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EU Rights Envoy Condemns Uganda Security Force Abuses

FILE - Ugandan army soldiers and police officers stand in front of a crowd during an opposition protest in Kampala, Uganda, Aug. 31, 2018.
FILE - Ugandan army soldiers and police officers stand in front of a crowd during an opposition protest in Kampala, Uganda, Aug. 31, 2018.

The European Union's rights envoy, Eamon Gilmore, in a visit to Uganda, has condemned rights abuses by security forces against critics, including torture and forced disappearances. A Uganda government spokesman has denied the accusation of systemic abuse and says some individual officers found guilty of abuse were punished.

Speaking to the media after meeting Uganda’s president, Yoweri Museveni, Wednesday evening, Gilmore said the rights of detained people must be respected.

Gilmore noted a rise in allegations of torture, arbitrary arrests, and forced disappearances by security forces during Uganda’s 2021 elections.

He said those responsible for the abuses, as well as extrajudicial killings in November 2020, need to be brought to justice.

“Torture has no place in our world," said Gilmore. "When I’m sitting down with the government leader, whether its President Museveni or anybody else, what I have in my mind is the unfortunate detainee who’s being tortured. And I’ve seen the pictures, and I’ve seen the videos. And I’ve been horrified by what I have seen in terms of the way people have been treated in detention and I want that to end.”

Gilmore also called the use of military courts to try civilians inappropriate.

He said Museveni told him he would handle and address the accusations of abuse. But the EU envoy said actions speak louder than words.

Uganda’s minister for information, Chris Baryomunsi, denied Gilmore’s claims that security forces were responsible for disappearances. In a phone interview with VOA, he blamed a few bad actors for cases of abuse.

“Yes, I know there are some cases which have been reported of people who are tortured," he said. "But we have insisted, that’s the handiwork of few undisciplined officers in our system and when those incidents occur, usually we investigate, and we bring to book whoever is found to be on the wrong side of the law.”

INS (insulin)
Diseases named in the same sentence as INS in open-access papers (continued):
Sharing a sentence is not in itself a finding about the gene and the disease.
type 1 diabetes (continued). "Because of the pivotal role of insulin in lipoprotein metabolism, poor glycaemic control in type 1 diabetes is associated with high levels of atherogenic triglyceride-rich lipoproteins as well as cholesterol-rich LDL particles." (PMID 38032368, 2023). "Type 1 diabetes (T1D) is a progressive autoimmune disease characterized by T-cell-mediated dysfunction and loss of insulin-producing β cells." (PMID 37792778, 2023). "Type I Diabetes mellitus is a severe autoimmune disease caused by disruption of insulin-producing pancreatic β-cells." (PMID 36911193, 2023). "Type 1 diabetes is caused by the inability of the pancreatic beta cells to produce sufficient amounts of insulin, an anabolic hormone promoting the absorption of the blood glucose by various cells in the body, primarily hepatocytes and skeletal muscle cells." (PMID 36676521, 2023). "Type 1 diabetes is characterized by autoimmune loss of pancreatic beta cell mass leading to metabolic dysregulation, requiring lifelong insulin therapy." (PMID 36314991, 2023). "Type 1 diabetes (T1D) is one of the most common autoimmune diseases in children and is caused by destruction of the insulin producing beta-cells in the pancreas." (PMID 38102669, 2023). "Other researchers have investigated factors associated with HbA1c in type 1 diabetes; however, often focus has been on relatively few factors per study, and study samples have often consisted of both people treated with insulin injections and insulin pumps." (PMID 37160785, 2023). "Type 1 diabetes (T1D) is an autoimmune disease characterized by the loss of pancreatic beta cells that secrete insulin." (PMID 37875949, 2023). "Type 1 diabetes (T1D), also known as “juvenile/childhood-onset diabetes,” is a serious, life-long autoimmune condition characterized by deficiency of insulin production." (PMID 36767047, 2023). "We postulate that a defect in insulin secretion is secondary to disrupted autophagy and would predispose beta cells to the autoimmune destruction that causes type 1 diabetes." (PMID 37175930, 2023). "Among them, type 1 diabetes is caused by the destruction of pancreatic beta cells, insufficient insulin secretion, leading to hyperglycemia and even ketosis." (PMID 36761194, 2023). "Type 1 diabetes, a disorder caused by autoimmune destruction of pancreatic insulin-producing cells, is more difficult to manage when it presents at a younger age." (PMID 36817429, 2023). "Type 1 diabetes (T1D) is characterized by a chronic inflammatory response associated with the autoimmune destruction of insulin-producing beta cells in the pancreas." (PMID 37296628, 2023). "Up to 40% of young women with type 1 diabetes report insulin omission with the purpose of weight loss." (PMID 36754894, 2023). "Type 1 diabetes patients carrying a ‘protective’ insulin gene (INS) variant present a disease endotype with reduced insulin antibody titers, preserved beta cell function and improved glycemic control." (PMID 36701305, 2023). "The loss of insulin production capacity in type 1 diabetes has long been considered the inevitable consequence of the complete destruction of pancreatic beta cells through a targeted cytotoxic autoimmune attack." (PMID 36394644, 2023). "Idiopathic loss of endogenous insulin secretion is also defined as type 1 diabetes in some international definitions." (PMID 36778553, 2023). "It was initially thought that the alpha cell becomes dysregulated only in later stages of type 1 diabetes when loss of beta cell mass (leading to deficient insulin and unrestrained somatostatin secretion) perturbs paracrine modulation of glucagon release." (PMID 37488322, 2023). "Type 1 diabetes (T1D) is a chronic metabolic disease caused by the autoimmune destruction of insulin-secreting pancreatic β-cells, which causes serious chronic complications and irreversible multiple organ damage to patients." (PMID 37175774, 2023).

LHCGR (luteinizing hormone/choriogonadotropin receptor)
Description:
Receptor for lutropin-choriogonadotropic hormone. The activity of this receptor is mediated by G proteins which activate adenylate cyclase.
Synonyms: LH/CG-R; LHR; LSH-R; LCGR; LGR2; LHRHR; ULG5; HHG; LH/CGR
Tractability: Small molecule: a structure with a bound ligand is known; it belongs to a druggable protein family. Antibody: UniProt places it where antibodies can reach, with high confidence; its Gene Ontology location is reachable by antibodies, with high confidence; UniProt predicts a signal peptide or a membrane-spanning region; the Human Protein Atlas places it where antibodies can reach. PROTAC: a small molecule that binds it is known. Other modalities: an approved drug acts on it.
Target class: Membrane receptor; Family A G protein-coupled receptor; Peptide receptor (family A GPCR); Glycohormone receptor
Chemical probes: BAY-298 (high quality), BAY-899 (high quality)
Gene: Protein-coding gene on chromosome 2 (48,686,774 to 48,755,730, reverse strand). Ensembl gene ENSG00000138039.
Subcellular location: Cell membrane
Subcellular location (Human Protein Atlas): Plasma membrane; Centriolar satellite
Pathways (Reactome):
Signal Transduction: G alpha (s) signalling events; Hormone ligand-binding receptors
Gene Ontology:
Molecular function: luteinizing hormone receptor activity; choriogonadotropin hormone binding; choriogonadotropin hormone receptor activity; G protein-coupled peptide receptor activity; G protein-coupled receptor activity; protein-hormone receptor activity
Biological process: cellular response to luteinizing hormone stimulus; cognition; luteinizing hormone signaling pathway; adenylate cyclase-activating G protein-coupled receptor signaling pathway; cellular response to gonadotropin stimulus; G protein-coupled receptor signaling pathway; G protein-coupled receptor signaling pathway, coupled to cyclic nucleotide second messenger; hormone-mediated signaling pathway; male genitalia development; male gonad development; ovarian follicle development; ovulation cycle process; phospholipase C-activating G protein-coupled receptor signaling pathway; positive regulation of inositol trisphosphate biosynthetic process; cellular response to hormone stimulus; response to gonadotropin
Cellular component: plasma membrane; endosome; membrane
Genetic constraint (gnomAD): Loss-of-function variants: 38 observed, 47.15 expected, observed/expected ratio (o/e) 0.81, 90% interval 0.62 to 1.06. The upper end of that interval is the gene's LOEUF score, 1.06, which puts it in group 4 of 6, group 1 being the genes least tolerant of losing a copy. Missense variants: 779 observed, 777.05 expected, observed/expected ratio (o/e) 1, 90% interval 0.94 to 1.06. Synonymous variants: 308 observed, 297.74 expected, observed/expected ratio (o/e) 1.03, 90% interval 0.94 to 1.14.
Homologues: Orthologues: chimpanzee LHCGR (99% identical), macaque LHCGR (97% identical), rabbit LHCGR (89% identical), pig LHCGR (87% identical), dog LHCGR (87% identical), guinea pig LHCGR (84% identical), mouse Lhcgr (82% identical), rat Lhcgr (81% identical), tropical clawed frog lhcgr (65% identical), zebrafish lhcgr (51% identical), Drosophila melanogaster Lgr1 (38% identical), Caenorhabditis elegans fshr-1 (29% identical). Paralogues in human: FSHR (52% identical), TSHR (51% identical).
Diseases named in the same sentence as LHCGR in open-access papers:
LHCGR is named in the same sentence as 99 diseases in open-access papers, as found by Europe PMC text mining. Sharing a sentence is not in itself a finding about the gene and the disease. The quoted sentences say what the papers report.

Baryomunsi added that civilians were only tried in military courts when they were found in possession of military-grade weapons.

Thirty-one supporters of the opposition National Unity Platform (NUP) party, arrested in November 2020, are in prison awaiting trial by a military court.

Authorities accuse them of being in possession of explosive devices, which they deny.

Musician turned NUP politician Robert Kyagulanyi, better known as Bobi Wine, said many of the party's supporters detained during the election are still missing, while some reappeared with broken limbs and other signs of torture.

The Kampala-based Foundation for Human Rights Initiative’s Livingston Ssewanya welcomed the EU’s condemnation of abuse.

“Most of the human rights challenges we face right now are largely attributed to the growing culture of impunity," he said. "If only there was a deliberate effort by the state to address the question of impunity.”

Ugandan writer Kakwenza Rukirabashaija fled to Germany in February after he allegedly was tortured by the military special forces command.

Security forces took Rukirabashaija into custody in December and held him at a military facility for two weeks before he faced charges of offending Lt. General Muhoozi Kainerugaba.

The general is President Museveni’s son and is seen as his possible successor.

EU rights envoy Gilmore said Rukirabashaija was among the many cases of torture they have noted.

A March report by Human Rights Watch accused Uganda’s police, army, and military intelligence of hundreds of cases of forced disappearances and torture.

It called on the Ugandan government and security agencies to shut down illegal detention facilities and ensure justice for victims.

Uganda’s military spokesman dismissed the report as political and without evidence.